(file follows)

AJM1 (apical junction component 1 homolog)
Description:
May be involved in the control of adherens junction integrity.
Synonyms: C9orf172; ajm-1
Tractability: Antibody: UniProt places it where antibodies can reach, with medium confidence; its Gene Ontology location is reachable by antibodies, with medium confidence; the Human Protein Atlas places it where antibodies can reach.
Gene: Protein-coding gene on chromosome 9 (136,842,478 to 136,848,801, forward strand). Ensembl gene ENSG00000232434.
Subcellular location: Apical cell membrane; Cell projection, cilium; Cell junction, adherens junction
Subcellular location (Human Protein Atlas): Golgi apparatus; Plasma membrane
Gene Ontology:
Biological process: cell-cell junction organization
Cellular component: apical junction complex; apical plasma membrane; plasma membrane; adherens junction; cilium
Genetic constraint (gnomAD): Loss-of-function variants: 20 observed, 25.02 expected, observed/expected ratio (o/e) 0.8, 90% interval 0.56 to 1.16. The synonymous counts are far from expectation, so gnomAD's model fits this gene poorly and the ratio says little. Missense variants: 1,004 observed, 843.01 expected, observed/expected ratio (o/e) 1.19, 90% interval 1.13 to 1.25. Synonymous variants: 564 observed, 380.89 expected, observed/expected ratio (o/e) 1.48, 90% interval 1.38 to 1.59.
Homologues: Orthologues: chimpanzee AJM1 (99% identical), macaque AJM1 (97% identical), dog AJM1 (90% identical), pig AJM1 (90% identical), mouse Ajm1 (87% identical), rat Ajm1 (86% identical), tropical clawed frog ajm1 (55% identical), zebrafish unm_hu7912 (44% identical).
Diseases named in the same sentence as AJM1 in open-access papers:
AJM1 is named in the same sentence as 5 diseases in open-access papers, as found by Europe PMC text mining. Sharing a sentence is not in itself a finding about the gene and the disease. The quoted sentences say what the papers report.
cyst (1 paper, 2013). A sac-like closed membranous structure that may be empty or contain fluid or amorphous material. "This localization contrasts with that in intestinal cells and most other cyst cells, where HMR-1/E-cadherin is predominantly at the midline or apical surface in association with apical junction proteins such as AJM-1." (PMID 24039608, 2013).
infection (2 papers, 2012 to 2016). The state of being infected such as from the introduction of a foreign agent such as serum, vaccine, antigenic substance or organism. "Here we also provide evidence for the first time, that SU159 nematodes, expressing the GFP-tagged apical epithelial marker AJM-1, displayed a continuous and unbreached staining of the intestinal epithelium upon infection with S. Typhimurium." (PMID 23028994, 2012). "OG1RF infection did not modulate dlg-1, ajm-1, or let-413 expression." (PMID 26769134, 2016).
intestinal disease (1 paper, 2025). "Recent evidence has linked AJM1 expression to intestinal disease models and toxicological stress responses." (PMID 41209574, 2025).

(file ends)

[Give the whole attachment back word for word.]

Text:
AJM1 (apical junction component 1 homolog)
Description:
May be involved in the control of adherens junction integrity.
Synonyms: C9orf172; ajm-1
Tractability: Antibody: UniProt places it where antibodies can reach, with medium confidence; its Gene Ontology location is reachable by antibodies, with medium confidence; the Human Protein Atlas places it where antibodies can reach.
Gene: Protein-coding gene on chromosome 9 (136,842,478 to 136,848,801, forward strand). Ensembl gene ENSG00000232434.
Subcellular location: Apical cell membrane; Cell projection, cilium; Cell junction, adherens junction
Subcellular location (Human Protein Atlas): Golgi apparatus; Plasma membrane
Gene Ontology:
Biological process: cell-cell junction organization
Cellular component: apical junction complex; apical plasma membrane; plasma membrane; adherens junction; cilium
Genetic constraint (gnomAD): Loss-of-function variants: 20 observed, 25.02 expected, observed/expected ratio (o/e) 0.8, 90% interval 0.56 to 1.16. The synonymous counts are far from expectation, so gnomAD's model fits this gene poorly and the ratio says little. Missense variants: 1,004 observed, 843.01 expected, observed/expected ratio (o/e) 1.19, 90% interval 1.13 to 1.25. Synonymous variants: 564 observed, 380.89 expected, observed/expected ratio (o/e) 1.48, 90% interval 1.38 to 1.59.
Homologues: Orthologues: chimpanzee AJM1 (99% identical), macaque AJM1 (97% identical), dog AJM1 (90% identical), pig AJM1 (90% identical), mouse Ajm1 (87% identical), rat Ajm1 (86% identical), tropical clawed frog ajm1 (55% identical), zebrafish unm_hu7912 (44% identical).
Diseases named in the same sentence as AJM1 in open-access papers:
AJM1 is named in the same sentence as 5 diseases in open-access papers, as found by Europe PMC text mining. Sharing a sentence is not in itself a finding about the gene and the disease. The quoted sentences say what the papers report.
cyst (1 paper, 2013). A sac-like closed membranous structure that may be empty or contain fluid or amorphous material. "This localization contrasts with that in intestinal cells and most other cyst cells, where HMR-1/E-cadherin is predominantly at the midline or apical surface in association with apical junction proteins such as AJM-1." (PMID 24039608, 2013).
infection (2 papers, 2012 to 2016). The state of being infected such as from the introduction of a foreign agent such as serum, vaccine, antigenic substance or organism. "Here we also provide evidence for the first time, that SU159 nematodes, expressing the GFP-tagged apical epithelial marker AJM-1, displayed a continuous and unbreached staining of the intestinal epithelium upon infection with S. Typhimurium." (PMID 23028994, 2012). "OG1RF infection did not modulate dlg-1, ajm-1, or let-413 expression." (PMID 26769134, 2016).
intestinal disease (1 paper, 2025). "Recent evidence has linked AJM1 expression to intestinal disease models and toxicological stress responses." (PMID 41209574, 2025).